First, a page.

Companies across the nation are facing construction delays, but the good news is there are a few things you can do to prevent setbacks.
As a contractor, you want everything to go smoothly. After all, delays mean unhappy clients and subcontractors, as well as lost time and money. So, you need to do everything in your power to mitigate, resolve, and prevent construction delays.
Wondering how to avoid delays in construction projects?
Accuracy is everything when it comes to time and money. A budget inaccuracy can leave you without the funding to pay your crew or buy the necessary materials, and a timing inaccuracy can leave you without materials, specialized equipment, or workers when you need them.
Both budget and timing inaccuracies can grind construction to a halt. On the other hand, if you do your research, stay on top of market trends, and know what to expect for prices, you can avoid time- and budget-related delays.
Building a master schedule can go a long way toward helping you provide accurate time and cost estimates. Make sure to break the project down into smaller steps and create sub-steps within each step to ensure your schedule is as precise as possible—and don’t forget to let any subcontractors know about the timing of each deliverable.
Poor materials can complicate the construction process and result in quality issues that further extend the project’s timeline. The good news is that you can easily avoid these issues by ordering from a trusted supplier.
If you’re in need of high-quality materials, look no further than AMAST, the one-stop construction marketplace that connects the construction industry with local suppliers. Not only will we introduce you to reliable vendors, but we’ll also make it easy to compare product prices. With AMAST, you can save time and money when purchasing construction materials.
Effective communication with clients and stakeholders is a must for any construction project. By establishing a formal communication structure between the field, the office, and your customer, you can reduce the likelihood of delays in the construction process. Letting reviewers know their deadline and how it impacts the project’s overall timeline and streamlining the approval process will ensure that your crew won’t waste time waiting on a reviewer’s answer.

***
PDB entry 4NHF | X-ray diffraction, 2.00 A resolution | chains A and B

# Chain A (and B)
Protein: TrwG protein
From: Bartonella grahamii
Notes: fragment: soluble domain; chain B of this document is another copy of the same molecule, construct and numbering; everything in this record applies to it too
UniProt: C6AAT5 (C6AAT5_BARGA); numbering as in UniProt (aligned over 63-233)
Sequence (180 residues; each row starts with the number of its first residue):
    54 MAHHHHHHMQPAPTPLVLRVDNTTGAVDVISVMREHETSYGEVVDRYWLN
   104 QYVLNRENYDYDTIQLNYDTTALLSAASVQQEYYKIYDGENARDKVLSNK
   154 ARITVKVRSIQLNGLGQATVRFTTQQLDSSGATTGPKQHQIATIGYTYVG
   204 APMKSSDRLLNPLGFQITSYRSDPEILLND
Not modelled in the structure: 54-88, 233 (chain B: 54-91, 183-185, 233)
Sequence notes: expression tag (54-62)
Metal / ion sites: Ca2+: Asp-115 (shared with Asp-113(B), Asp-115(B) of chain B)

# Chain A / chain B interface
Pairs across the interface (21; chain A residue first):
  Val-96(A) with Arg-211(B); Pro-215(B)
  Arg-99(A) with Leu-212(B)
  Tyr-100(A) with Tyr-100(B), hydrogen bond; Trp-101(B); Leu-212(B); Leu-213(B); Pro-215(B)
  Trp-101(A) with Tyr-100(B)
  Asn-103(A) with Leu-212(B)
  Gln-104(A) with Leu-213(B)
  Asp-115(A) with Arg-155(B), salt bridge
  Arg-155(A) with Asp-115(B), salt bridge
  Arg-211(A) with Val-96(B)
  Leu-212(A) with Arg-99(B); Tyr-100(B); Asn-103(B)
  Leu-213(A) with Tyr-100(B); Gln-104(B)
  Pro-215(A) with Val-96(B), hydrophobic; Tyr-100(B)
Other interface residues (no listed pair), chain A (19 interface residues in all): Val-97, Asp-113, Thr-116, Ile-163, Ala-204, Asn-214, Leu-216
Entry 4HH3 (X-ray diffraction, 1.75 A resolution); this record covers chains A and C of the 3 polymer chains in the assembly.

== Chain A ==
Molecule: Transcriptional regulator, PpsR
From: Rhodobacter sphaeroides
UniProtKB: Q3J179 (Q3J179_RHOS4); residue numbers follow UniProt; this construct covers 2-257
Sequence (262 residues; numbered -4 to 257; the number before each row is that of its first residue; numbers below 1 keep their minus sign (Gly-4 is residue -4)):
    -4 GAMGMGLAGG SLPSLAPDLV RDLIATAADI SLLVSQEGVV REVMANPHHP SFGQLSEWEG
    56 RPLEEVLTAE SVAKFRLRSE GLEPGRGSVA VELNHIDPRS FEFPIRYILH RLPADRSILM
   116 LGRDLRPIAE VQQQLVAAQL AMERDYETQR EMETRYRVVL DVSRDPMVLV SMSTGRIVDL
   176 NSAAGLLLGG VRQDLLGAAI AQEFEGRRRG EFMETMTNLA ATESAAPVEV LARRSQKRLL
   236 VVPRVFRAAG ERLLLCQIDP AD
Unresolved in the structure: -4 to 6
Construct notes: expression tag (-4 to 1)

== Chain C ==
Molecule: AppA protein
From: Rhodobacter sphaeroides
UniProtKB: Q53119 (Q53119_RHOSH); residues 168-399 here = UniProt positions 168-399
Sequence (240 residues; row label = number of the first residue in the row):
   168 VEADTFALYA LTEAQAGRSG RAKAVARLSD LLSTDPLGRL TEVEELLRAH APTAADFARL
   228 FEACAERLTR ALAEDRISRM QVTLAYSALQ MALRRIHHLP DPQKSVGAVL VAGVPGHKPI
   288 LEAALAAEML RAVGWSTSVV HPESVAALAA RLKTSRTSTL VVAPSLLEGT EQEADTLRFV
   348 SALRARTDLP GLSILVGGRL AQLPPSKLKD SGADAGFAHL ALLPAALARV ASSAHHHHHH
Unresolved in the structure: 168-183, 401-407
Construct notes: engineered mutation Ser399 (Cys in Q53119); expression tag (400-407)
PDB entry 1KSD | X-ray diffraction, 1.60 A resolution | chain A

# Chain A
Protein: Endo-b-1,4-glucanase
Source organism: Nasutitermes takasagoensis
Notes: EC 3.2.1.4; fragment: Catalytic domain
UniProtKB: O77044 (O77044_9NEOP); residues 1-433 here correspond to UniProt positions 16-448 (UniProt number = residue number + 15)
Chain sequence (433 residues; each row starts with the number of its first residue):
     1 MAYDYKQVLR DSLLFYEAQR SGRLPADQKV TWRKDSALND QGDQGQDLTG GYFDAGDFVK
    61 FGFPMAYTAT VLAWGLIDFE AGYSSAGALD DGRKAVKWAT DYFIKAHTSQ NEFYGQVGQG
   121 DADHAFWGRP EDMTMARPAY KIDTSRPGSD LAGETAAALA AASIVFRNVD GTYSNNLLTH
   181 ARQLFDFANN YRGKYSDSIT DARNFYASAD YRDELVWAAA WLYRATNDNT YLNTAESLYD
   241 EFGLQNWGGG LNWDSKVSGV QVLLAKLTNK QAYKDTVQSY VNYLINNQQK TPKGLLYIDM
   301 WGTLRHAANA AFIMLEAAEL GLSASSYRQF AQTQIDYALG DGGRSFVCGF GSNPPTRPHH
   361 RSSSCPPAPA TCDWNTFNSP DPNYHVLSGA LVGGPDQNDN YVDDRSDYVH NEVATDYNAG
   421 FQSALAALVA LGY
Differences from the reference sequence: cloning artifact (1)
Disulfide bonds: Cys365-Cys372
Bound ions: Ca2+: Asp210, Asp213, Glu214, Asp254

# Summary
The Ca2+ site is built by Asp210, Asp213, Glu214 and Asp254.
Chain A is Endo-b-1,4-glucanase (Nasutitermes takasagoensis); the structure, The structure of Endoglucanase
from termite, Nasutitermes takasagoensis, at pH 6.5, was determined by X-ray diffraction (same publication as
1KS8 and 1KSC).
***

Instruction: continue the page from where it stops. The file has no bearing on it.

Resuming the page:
At the beginning of the collaboration process, be sure to clarify the project scope, as changes mid-construction can drastically extend the project’s timeline. You’ll also want to double-check that all stakeholders are on the same page, and understand the entire project timeline. This will prevent confusion and give subcontractors time to plan.
However, communication doesn’t stop being important. Stay in communication with stakeholders throughout the construction process to keep things moving as smoothly as possible. If anything changes, quickly communicate with stakeholders or ask for approval from your sponsor.
Bad weather and unexpected events like traffic accidents can create significant construction delays. While it’s impossible to predict or prevent a hail storm or an earthquake, it is possible to prepare for them.
Make sure to build flexibility into your schedule, as a rainy day might mean waiting to pour concrete or proceeding at a slower pace. Also, invest in waterproof gear, water pumps, and other tools that allow you to work efficiently, even after inclement weather. You may even want to consider prefabricating some elements in a climate-controlled facility to remove weather from the equation altogether.
Even the slightest change or setback can have a snowball effect and cause massive construction delays down the road, which means you need to monitor your project’s progress. This way, you’ll know as soon as anything goes wrong, so you can make adjustments to other parts of the construction process.
There are countless moving parts in any construction project, and many are out of your control. So, creating a backup plan is a must.
As you plan your project, identify any areas where you might encounter problems and come up with a list of solutions for each one. Then, if you happen to stumble across one of these problems, you can quickly take action to get everything moving again.
Construction delays can be inevitable. However, in many cases, taking action now can help you mitigate or entirely avoid construction delays down the line. On the other hand, being reactive instead of proactive can mean facing massive delays and all the negative effects of construction delays, from budgeting problems to weakened client trust and confidence.
To set yourself up for success and avoid delays in construction projects, focus on communication and provide accurate estimates. Build solid plans (and backup plans), monitor your project’s progress, and invest in high-quality construction materials.
Check out AMAST for a wide selection of high-quality construction materials and products.